I've seen a few things in my time which have caused me to question my own sanity. Nothing sinister just 'different' things that you don't see every day.

So my questions is - what IS magic?

asked 25 Mar '10, 01:37

Joycelyn's gravatar image


Magic is anything that is sufficiently advanced beyond our understanding that it elicits wonder.

“Well, I want to know why the world is and what it is and why I live here and where I’m going next... I want to know that. How to fly without an airplane, if I had a wish.”


“Sorry what?”

“Doesn’t work that way. If you learn what this world is, how it works, you automatically start getting miracles, what will be called miracles. But of course nothing is miraculous. Learn what the magician knows and it’s not magic anymore.”

-- Richard Bach ("Illusions, the Adventures of a Reluctant Messiah")


answered 25 Mar '10, 03:29

Vesuvius's gravatar image


edited 25 Mar '10, 03:35

We all practice magic every day, most of it is unconscious. Our thoughts act in a 'magic' way whether we realize it or not. How do you think the manifestation box works...does it not function in an inexplicable fashion. The phenomenon law of attraction is magic in motion.


answered 12 Jan '11, 18:45

blubird%20two's gravatar image

blubird two

edited 16 Aug '11, 09:18

Magic is what you experience from when you first open your eyes in the morning till you close them at night. Love and Light.


answered 16 Aug '11, 19:49

Roy's gravatar image


We are all brought up to see the world in a different way - hence, we are creating our realities based on what we expect to get. I wonder if we change what we expect, can we learn to manipulate what we end up with ?


answered 28 Nov '11, 22:46

Andrew%205's gravatar image

Andrew 5

andrew, nature has her unmutable order which we live in or dable with at best. so, it may be more than just individual expectations, though imagination and visualization is a necessary step in the process of what we end up with. and yes there are magi and magicians.

(28 Nov '11, 23:42) fred

In our daily lives, magic is also the accumulation of experience, the expression of human wisdom, and the skillful utilization of resources. The terms printed on the Chinese calendar, such as "spring begins," "excited insects," "rain water," "autumnal equinox," "severe cold," etc., describe seasonal periods as noted through the experience of countless generations and represent a precious inheritance from our ancestors. Farmers use their years of experiences to predict weather and to decide the proper time for planting and harvesting. In our society, many experts have already warned us about population explosion, environmental pollution and energy shortage so that we may plan for the future now. How can all these people see into the future? Experience empowers them to predict the future. Experience is powerful magic.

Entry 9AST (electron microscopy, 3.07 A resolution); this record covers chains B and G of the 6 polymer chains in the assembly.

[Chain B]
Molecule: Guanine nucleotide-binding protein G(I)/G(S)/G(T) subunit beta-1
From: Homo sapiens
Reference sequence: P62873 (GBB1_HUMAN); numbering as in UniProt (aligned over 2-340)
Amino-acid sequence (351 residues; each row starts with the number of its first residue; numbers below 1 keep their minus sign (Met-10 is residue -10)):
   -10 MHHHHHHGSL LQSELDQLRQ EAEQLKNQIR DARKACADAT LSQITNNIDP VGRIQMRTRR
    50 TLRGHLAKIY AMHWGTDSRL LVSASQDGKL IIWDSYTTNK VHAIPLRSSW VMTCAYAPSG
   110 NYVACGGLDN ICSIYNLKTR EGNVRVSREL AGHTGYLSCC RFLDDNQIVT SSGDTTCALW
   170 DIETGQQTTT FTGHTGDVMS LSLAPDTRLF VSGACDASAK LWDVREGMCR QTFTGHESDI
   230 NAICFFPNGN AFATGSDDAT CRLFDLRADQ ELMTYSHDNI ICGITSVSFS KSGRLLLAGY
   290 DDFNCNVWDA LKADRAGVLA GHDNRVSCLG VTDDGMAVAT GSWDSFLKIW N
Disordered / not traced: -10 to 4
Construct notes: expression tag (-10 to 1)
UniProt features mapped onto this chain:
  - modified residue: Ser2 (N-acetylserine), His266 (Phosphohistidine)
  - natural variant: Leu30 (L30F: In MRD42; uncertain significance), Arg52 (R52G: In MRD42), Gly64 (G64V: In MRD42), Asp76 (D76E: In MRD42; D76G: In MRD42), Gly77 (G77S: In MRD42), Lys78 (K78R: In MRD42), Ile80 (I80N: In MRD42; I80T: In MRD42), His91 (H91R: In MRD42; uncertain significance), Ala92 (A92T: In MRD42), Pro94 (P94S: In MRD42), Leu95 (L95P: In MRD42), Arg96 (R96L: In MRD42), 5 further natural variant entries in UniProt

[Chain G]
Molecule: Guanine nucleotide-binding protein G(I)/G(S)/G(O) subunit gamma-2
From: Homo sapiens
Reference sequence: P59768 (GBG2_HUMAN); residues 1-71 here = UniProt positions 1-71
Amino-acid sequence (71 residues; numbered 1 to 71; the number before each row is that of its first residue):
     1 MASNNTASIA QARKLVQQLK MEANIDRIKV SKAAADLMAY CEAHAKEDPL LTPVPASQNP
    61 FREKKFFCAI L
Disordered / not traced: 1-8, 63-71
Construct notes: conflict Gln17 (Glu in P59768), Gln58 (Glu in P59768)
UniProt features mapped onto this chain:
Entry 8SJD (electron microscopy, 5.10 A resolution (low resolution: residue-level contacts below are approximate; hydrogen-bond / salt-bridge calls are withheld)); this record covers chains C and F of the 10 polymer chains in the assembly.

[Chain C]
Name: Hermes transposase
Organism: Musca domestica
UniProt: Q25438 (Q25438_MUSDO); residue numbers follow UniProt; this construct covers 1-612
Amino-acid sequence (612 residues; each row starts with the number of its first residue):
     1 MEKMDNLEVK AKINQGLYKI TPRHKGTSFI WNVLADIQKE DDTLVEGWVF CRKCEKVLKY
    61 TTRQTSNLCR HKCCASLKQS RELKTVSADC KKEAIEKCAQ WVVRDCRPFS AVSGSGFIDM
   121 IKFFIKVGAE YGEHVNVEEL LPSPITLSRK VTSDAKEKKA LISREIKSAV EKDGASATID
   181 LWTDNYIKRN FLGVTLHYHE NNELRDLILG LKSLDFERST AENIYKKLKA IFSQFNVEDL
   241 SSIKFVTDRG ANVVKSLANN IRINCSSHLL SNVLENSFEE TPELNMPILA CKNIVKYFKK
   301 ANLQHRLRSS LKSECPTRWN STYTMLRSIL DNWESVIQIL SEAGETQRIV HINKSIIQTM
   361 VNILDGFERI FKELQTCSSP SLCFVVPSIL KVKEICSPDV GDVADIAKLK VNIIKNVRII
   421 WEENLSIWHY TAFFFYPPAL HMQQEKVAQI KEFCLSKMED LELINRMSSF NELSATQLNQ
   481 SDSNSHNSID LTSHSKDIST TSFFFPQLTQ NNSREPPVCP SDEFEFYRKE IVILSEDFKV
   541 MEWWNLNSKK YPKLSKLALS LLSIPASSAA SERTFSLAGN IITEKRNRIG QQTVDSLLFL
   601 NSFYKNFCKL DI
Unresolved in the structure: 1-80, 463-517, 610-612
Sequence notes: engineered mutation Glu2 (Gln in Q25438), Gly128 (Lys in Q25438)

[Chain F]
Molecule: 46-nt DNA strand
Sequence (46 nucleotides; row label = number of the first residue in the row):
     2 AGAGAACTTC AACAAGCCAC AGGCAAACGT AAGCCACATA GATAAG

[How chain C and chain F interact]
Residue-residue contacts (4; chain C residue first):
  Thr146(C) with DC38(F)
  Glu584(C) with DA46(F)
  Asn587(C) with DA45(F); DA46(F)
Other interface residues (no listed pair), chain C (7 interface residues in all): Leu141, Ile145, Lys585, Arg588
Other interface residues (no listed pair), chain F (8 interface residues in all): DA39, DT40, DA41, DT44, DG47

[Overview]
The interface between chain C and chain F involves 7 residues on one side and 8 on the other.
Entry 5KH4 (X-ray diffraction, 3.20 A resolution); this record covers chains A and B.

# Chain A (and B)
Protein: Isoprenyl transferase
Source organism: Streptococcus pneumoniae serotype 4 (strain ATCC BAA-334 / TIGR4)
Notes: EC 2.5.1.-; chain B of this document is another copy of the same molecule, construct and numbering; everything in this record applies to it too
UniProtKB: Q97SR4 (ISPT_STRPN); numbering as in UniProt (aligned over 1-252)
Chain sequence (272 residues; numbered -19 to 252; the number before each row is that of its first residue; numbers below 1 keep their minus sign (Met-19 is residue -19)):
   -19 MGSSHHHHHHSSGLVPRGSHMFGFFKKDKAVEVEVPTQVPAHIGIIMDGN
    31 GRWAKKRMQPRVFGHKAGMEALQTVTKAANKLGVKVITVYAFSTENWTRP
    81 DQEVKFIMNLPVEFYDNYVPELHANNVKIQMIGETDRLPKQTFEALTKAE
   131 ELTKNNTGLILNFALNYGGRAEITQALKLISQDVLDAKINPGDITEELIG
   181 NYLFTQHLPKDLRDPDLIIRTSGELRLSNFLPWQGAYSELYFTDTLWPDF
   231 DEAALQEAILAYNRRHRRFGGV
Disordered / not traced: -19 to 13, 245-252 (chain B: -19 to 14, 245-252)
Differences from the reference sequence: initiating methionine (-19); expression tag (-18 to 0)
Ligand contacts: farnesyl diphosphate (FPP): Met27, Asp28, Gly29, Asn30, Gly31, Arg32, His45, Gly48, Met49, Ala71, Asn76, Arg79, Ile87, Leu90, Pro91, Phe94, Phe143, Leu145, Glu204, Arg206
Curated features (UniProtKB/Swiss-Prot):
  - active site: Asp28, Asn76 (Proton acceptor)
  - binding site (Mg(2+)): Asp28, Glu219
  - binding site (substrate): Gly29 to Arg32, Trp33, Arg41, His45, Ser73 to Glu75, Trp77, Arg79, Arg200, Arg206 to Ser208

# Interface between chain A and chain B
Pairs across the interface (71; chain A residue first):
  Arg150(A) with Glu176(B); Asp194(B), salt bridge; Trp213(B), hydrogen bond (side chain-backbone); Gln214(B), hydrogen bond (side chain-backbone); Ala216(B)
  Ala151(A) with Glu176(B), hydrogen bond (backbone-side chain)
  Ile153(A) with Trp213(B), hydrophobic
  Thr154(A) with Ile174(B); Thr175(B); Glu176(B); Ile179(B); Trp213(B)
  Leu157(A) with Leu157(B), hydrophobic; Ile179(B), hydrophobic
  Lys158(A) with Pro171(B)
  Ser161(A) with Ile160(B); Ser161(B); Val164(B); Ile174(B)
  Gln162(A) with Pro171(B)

Besides experience, a decision made through wisdom is also magic. The wise prime minister Kung Ming could predict the future accurately and devise unusual strategies to secure a stronghold for the Kingdom of Shu during the Period of the Three Kingdoms. Mr. Yang-ming Wang advocated "seeing things through one’s conscience" and "using actions to accompany knowledge in predicting the future." History is full of wise individuals who see the changes of time and predict trends of the future. They are capable of making these predictions because of their wisdom. Magic is also an expression of wisdom. When we face difficulties, if we analyze the situation and devise solutions by using our wisdom, the difficulties will be resolved. Is this not magical? The accumulation of human knowledge leads to many scientific advances. This is also magic. The moon has been regarded as romantic, mysterious, beautiful, and yet out of our reach. Now with a spaceship, we have landed on the moon and have walked on its rugged surface. For anyone living before the twentieth century, would this act not be considered magic? With the many recent advances in medical technology, we now have many treatments that would be magic to our ancestors. If our skin is badly damaged, we may have a skin graft from another part of our bodies. If our kidneys or hearts fail to function, we may have a new organ transplanted from a donor. If we cannot see, we may even benefit from a cornea transplant. The success of test tube babies opens a new door for human reproduction. All these advances would be startling magic to our ancestors. We have invented cloud seeding and airplanes. Are we not calling the rains and flying freely in space now? Magic is not unique to the spirits and devas. If we use our knowledge wisely, we can create endless miracles in our worldly lives, too.

Acquiring magic is not considered difficult in Buddhism. The important question is upon what should magic be based? There are four foundations upon which magical power must rest.

A. Compassion

According to Mahaprajnaparamita Sastra, "Bodhisattvas abandon the five desires and attain the different states of meditation. Out of compassion for all beings, they acquire magical powers. They perform miracles to purify people’s minds. Why? If one does not perform the extraordinary, many people cannot be impressed and saved." For their love of all beings, even when Bodhisattvas have eradicated all defilements, they do not enter into Nirvana, unlike those of the two vehicles (Sravakas and Pratyekabuddhas). Bodhisattvas pledge the great Bodhi vows and acquire magic so that more living beings can be saved. Why is magic needed for emancipating people? It is because most people are ignorant, they do not cherish the truth of the ordinary, and they only pay attention to the extraordinary. Bodhisattvas have to use miracles as an expedient means to impress people. Magic is only a tool for Bodhisattvas. Buddhahood is the true goal of Bodhisattvas’ practice. After all, to cultivate oneself without compassion is to follow the way of the devil. Attaining magical power without compassion is like adding a new arsenal to a ferocious creature. The resulting harm will be even greater. Examples of magic cultivation without compassion include Devadatta using magic to damage Buddhism, and the evil spirits using magic to harm innocent people. Therefore, before one starts to learn magic, one must observe the prerequisite of nurturing one’s compassion. Without compassion, one should not learn magic.